CY Leung’s administration must keep its promise to strengthen pension scheme

Addressing the resistance from the business sector to abolishing the MPF’s offset mechanism would be a good starting point

PUBLISHED : Wednesday, 22 June, 2016, 11:20pm
UPDATED : Wednesday, 22 June, 2016, 11:20pm

Chief Secretary Carrie Lam Yuet-ngor has described controversy over a concession to employers in the MPF scheme as a “mountain” still facing the administration, four years after Leung Chun-ying promised to level it. Now the MPF authority has turned up the pressure by backing calls for a review. The mechanism that allows employers to reclaim their modest contributions to offset severance and long-service payments upon termination of employment is not the only issue.

Mandatory Provident Fund Schemes Authority chairman Dr David Wong Yau-kar has also suggested it is time to consider raising both employer and employee contributions, and that employees could be allowed to used part of their MPF savings to buy their first property – also a means to build security.

Hong Kong government likely to opt for means-tested pension scheme

Pension schemes may be aimed at funding retirement, but MPF contributions are too low and fees too high to achieve that for many people. The authority regulates the MPF and is not responsible for policy. Nonetheless, in a submission to a public consultation by the Poverty Commission, Wong effectively called for a rethink of the offset mechanism. “We notice that this problem exists and we are very concerned about it,” he said.

The concession was a trade-off in return for business support for the retirement-saving scheme introduced in 2000. Employers have used the offset mechanism to claw back about HK$25 billion of contributions to their workers’ retirement funds, which does nothing for the objective of a scheme that is underfunded anyway.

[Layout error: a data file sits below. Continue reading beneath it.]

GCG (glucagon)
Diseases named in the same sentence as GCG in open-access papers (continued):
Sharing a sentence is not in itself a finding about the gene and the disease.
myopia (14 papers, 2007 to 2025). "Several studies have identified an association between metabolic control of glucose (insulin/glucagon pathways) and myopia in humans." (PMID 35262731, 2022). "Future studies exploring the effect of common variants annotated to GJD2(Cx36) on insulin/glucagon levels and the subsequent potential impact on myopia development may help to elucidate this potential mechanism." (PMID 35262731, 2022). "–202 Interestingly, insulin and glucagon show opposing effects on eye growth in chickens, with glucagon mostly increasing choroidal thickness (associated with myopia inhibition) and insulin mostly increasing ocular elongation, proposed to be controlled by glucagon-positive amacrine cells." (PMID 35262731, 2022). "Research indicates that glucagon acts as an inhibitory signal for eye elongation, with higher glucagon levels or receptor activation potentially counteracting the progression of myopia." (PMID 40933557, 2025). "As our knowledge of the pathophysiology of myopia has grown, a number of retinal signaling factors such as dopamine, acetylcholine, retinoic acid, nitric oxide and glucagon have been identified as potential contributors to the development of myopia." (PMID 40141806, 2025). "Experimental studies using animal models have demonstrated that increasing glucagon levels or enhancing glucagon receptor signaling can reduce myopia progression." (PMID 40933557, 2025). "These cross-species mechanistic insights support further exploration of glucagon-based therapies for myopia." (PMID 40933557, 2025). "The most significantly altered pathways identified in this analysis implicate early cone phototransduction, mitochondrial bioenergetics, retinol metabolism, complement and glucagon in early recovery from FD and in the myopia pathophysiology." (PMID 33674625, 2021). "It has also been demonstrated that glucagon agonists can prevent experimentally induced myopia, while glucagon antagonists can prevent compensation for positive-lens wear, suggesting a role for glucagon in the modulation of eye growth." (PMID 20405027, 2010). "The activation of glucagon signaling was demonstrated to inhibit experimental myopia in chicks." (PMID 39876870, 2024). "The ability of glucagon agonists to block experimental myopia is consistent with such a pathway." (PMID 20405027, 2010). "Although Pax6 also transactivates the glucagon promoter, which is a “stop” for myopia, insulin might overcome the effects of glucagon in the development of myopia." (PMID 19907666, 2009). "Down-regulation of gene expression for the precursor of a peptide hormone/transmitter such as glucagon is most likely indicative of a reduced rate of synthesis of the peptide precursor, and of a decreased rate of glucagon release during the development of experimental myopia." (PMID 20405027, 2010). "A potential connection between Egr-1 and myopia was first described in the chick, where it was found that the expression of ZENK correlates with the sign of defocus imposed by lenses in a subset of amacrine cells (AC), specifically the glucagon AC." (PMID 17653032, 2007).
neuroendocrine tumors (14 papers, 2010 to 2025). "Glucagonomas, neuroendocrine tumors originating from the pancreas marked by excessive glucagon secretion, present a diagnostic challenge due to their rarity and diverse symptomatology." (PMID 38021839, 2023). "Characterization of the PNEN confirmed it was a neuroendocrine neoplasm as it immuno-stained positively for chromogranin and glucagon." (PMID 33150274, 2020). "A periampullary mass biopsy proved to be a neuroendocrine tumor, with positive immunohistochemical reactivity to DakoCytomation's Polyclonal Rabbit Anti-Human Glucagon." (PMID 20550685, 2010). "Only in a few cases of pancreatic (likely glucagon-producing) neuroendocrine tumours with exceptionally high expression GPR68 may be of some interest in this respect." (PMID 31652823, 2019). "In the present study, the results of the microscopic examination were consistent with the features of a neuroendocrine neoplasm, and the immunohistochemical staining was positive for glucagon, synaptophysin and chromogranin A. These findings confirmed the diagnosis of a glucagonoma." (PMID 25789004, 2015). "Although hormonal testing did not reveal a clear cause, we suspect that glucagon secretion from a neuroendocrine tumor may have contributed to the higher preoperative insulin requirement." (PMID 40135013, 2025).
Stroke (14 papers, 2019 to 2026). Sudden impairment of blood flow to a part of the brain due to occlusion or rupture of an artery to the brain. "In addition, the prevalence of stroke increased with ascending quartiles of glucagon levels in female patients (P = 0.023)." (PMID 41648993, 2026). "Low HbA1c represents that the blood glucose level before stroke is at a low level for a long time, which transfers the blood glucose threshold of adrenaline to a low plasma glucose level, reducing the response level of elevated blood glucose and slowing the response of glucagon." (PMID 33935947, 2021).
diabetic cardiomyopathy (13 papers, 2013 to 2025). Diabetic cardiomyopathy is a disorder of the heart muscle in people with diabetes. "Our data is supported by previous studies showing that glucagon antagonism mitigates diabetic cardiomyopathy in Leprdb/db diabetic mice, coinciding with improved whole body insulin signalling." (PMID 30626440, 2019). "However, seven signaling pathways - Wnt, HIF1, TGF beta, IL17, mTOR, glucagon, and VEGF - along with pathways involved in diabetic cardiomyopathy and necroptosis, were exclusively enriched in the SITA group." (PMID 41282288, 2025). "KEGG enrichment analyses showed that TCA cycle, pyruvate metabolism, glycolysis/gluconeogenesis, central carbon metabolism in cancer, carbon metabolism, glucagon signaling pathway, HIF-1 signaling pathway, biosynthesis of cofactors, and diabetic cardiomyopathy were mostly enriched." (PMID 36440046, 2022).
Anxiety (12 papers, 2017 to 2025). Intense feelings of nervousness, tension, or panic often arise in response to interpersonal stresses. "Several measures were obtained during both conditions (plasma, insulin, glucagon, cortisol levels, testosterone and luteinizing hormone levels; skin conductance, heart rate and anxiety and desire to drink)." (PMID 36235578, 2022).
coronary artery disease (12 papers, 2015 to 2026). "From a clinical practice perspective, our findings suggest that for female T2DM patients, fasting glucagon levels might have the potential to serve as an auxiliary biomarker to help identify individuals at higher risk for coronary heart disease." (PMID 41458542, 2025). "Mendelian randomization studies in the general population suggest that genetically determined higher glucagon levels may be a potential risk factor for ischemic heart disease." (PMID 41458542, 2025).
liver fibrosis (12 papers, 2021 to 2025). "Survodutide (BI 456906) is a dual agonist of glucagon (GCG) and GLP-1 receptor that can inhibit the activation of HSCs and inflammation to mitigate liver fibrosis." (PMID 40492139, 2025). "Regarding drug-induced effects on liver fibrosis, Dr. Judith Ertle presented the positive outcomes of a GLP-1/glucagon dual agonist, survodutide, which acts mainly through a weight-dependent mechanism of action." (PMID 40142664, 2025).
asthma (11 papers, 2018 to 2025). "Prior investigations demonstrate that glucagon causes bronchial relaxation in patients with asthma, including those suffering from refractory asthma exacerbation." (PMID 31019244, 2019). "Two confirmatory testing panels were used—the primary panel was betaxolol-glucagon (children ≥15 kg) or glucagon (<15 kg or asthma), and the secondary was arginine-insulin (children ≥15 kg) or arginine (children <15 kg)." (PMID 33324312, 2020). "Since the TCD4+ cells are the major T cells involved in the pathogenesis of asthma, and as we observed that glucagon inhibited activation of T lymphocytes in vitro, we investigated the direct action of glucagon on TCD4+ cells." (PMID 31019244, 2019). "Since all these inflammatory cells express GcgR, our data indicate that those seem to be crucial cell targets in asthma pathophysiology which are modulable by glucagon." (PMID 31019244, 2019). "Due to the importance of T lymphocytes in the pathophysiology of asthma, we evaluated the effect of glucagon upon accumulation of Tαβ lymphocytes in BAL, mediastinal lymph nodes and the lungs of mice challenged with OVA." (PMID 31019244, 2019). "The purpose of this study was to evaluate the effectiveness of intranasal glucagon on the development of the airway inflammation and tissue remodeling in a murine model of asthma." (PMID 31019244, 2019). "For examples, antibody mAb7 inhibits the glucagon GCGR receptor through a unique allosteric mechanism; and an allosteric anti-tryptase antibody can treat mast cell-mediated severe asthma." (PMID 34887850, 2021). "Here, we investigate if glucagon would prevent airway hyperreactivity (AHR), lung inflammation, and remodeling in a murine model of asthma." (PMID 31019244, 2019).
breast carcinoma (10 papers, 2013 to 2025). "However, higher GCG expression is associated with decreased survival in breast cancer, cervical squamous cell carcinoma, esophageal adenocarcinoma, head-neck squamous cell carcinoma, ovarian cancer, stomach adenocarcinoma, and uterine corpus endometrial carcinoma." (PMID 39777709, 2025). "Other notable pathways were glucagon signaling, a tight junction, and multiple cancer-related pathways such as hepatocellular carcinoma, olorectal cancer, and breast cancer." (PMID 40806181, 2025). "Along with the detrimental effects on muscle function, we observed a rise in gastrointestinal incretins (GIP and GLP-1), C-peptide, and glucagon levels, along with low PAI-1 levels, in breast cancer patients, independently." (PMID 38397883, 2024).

Hong Kong regulator calls for rethink of MPF offset

Labour minister Matthew Cheung Kin-chung has vowed to strike a balance between different views when taking Leung’s pledge forward. Business is understandably concerned about costs if the mechanism were scrapped. But it is too easily abused and, after 16 years, it makes a mockery of retirement policy in an ageing society. Business will have nothing to gain from the financial insecurity of an ageing population of consumers.

An official has noted that the government and the authority agree that as one of the key pillars of retirement protection, the MPF should be strengthened. We can’t think of a better place to start – and demonstrate resolve – than remedying the offset anomaly. Given prevailing economic sentiment, it may be unrealistic to expect concrete action in the remaining year of the administration’s current term. But the government still needs to tackle the issue as promised and addressing the resistance from the business sector would be a starting point.